After Greece, we made our way north to the sunny seas of the Adriatic. Looking at a map, we figured it would be easy to make our way quickly and easily up to Croatia. But we were wrong. Little did we realise but there is no direct route from Athens to Dubrovnik, despite their close proximity! (And the admission that this was a well-worn travel path). We were looking at hours and days of bus rides, first to get us from Athens up to northern Greece, then to cross Albania, up through Montenegro, and skirt through Bosnia & Hercegovina before finally reaching Dubrovnik. Five countries, over three days, multiple border crossings, stress, hassle, lack of sleep, inability to book the whole journey in advance…. Well, we decided to throw in that idea and booked ourselves a relatively expensive, but simple, one hour flight to Dubrovnik. In the end, completely worth the outlay!
Croatia was an interesting country, with lots of Medieval history. We struggled to find delicious food; all restaurant menus seemed to follow the same, formulaic list of fried calamari, squid risotto, octopus salad and pizza. What I hasn’t realised before going there, was how Italian-influenced it was. I knew the two countries were close by, separated only by the Adriatic, but I didn’t realise the extent of Italian occupation and influence on Croatia’s food and culture.
What Croatia lacked in food, however, it more than made up for in nature and landscape. It was amazing. Verdant greenery, olive groves, wine making regions, crisp white beaches, and the most transparent, royal-blue seawater I have ever seen. I would advise anyone to go! Especially in summer. We arrived just outside summer and to our dismay, missed (by one day) a planned boat-journey that was heading up the coast. We didn’t have enough time to wait a week for the next one. Then the weather turned, and it began to rain. On Hvar, “The Sunniest Island in the Adriatic”, it poured. Non-stop. We were pitied on arrival at our hostel, as the owner told us “There really is nothing to do in Hvar when it’s raining.” So, our idyllic sail-Croatia-in-glorious-sunkissed-weather-while-eating-fresh-seafood-and-relishing-all-that-is-good-in-life didn’t really turn out as expected.
But that’s travel!
We left with a vow to return, hire a car and drive along the coast, camping at the many established campsites we witnessed along the way.
Our 12 day journey covered Dubrovnik-Korcula-Hvar-Split-Zadar-Zagreb.
These are some pictures from the coastal, island section of the itinerary:
It’s funny, but after travelling through Europe, I have distinct memories of countries in regards to their colour palettes. The colours that will forever remind me of Croatia are this ochre-orange of the tiled roofs, the creamy white of the stone buildings, and the dark green of the forests and window shutters.
On a tour, we heard a beautiful story about a soldier in World War II. On one of the last operations over the area, pilots were instructed to drop all of their bombs over Korcula, and completely destroy it (Dubrovnik had already been basically flattened). This pilot, upon flying over Korcula, found the island and it’s ancient town to be so beautiful that he abandoned his mission, and instructed the other pilots to NOT drop their bombs. With this one moment of human appreciation for beauty, he saved the little island from death and destruction. They know this story because he returned to the island decades later, and left a letter of confession in the hotel he had been staying in, before disappearing. The town has since been trying to find out the identity of this man, to whom they owe a great debt of gratitude. However, they have been unsuccessful; he remains a mystery.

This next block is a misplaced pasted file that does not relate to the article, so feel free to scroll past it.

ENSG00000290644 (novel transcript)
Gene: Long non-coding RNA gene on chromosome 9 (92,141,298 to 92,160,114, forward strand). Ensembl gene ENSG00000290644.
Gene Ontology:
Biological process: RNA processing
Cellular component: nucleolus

All I can say is go there if you’re in the area!
We got a little boat to this nearby island, where you can just walk around until you find a secluded little spot to set up and enjoy. It was very serene. This was in stark contrast to the rest of Hvar, which is known for being a massive party island; the kind where clubs don’t start until 4am. The jetty filled up every day with luxury yachts, filled with well-to-do Spaniards and Russians and their model girlfriends, all set to get coked-up and party the night away.
Don’t know if I’d rush back there.
We hadn’t planned to come here, until speaking with some friends we made on our boat cruise in Turkey. They urged us to check it out, and we are so glad we did.
Recently dubbed Croatia’s ‘city of cool’, it had a definite youthful, exuberant vibe about it, probably owing to the fact that it is a University town. (The only downside to this – a lot of shit food; fast, greasy, sloppy, burger kind of offerings; great for a 3am feed but not for a civilized dinner date!)
So the main attractions here are the Sea Organ and Sun Salutation. Both are designed by a local architect, and are incredible to behold. In this picture, people are sitting on the Sea Organ. There are a series of steps leading down to the water; each step has perforations cut out of the stone. When the water laps against these cut-outs, it creates a series of musical notes, sounding almost like sighs or whale calls. It sounds weird and cheesy but it was a beautiful, meditative spot, where people would just sit, watching over the water, taking it all in and contemplating life.